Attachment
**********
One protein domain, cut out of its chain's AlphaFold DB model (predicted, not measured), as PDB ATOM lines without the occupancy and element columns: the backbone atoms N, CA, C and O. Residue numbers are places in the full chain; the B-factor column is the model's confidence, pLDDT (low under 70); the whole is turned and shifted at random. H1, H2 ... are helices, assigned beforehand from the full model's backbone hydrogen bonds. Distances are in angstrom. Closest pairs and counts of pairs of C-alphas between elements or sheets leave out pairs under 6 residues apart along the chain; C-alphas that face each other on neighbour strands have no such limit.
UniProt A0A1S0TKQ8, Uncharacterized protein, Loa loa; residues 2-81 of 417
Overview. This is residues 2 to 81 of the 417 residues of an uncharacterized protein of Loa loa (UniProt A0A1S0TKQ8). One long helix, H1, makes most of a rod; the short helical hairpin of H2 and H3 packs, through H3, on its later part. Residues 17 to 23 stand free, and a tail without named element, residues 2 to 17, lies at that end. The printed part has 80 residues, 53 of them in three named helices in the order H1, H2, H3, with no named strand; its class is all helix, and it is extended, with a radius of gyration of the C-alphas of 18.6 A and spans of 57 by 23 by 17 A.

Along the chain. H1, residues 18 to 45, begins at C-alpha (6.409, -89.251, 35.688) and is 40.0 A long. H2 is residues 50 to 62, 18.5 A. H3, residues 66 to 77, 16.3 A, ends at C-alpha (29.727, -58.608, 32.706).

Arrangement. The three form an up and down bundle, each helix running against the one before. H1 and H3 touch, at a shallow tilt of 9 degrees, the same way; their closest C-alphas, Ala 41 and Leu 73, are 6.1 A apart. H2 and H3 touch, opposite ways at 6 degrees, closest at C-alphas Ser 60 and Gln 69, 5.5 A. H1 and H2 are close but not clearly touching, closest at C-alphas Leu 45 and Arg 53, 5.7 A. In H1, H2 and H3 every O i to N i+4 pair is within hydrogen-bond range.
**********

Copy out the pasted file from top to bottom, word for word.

One protein domain, cut out of its chain's AlphaFold DB model (predicted, not measured), as PDB ATOM lines without the occupancy and element columns: the backbone atoms N, CA, C and O. Residue numbers are places in the full chain; the B-factor column is the model's confidence, pLDDT (low under 70); the whole is turned and shifted at random. H1, H2 ... are helices, assigned beforehand from the full model's backbone hydrogen bonds. Distances are in angstrom. Closest pairs and counts of pairs of C-alphas between elements or sheets leave out pairs under 6 residues apart along the chain; C-alphas that face each other on neighbour strands have no such limit.
UniProt A0A1S0TKQ8, Uncharacterized protein, Loa loa; residues 2-81 of 417
Overview. This is residues 2 to 81 of the 417 residues of an uncharacterized protein of Loa loa (UniProt A0A1S0TKQ8). One long helix, H1, makes most of a rod; the short helical hairpin of H2 and H3 packs, through H3, on its later part. Residues 17 to 23 stand free, and a tail without named element, residues 2 to 17, lies at that end. The printed part has 80 residues, 53 of them in three named helices in the order H1, H2, H3, with no named strand; its class is all helix, and it is extended, with a radius of gyration of the C-alphas of 18.6 A and spans of 57 by 23 by 17 A.

Along the chain. H1, residues 18 to 45, begins at C-alpha (6.409, -89.251, 35.688) and is 40.0 A long. H2 is residues 50 to 62, 18.5 A. H3, residues 66 to 77, 16.3 A, ends at C-alpha (29.727, -58.608, 32.706).

Arrangement. The three form an up and down bundle, each helix running against the one before. H1 and H3 touch, at a shallow tilt of 9 degrees, the same way; their closest C-alphas, Ala 41 and Leu 73, are 6.1 A apart. H2 and H3 touch, opposite ways at 6 degrees, closest at C-alphas Ser 60 and Gln 69, 5.5 A. H1 and H2 are close but not clearly touching, closest at C-alphas Leu 45 and Arg 53, 5.7 A. In H1, H2 and H3 every O i to N i+4 pair is within hydrogen-bond range.